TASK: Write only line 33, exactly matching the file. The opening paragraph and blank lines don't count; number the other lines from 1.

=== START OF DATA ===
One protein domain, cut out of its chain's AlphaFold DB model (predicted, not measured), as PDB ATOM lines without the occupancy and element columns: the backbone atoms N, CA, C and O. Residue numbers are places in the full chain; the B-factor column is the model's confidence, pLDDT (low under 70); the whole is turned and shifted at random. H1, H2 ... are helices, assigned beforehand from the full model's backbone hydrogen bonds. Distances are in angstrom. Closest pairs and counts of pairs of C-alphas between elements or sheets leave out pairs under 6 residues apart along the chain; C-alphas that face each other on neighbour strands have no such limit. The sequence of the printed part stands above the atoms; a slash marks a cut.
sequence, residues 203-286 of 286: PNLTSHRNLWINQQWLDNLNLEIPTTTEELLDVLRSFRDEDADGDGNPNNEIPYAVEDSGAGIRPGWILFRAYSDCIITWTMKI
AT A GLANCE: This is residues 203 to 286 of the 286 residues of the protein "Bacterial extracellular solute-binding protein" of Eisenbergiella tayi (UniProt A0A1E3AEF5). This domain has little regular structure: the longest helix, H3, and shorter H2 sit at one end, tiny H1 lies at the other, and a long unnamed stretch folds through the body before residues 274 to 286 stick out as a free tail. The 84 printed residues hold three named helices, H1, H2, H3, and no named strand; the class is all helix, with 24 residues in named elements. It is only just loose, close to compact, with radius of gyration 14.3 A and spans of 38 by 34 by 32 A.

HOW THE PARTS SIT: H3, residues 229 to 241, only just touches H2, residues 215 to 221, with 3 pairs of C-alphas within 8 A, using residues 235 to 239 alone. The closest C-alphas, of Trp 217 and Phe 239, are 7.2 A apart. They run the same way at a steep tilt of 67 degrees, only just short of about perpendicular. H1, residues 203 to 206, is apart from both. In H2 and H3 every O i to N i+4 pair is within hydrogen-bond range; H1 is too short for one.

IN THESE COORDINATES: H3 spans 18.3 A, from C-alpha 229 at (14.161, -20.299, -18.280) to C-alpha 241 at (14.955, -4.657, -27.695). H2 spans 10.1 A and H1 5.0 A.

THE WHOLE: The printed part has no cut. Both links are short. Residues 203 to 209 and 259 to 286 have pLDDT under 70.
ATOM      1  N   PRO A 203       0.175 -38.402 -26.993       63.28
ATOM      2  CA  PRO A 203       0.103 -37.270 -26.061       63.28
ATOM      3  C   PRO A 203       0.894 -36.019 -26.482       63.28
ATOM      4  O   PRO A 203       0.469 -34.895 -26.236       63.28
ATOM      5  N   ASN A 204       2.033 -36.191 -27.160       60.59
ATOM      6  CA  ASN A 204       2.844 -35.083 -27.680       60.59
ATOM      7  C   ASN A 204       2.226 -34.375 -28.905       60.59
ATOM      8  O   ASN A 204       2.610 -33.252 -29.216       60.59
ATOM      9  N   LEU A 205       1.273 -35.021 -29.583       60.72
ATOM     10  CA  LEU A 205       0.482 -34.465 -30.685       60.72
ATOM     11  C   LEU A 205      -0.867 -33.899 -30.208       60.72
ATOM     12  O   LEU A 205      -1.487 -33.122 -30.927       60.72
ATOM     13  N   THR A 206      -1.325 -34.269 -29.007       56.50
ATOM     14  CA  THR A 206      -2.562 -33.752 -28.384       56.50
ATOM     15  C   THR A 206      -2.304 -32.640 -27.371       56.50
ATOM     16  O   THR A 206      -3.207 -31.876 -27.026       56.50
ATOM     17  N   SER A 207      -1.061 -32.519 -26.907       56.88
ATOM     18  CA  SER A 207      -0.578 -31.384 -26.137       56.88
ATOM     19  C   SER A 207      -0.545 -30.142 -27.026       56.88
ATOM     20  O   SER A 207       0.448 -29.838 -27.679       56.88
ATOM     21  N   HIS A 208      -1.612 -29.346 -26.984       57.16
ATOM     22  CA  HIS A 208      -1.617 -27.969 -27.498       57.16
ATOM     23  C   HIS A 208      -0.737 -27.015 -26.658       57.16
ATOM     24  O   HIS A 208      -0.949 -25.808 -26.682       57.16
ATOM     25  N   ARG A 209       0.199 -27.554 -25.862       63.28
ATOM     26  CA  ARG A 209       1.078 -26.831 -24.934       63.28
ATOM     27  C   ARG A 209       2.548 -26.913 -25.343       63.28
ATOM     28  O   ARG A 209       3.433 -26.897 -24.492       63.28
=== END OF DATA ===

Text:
ATOM     28  O   ARG A 209       3.433 -26.897 -24.492       63.28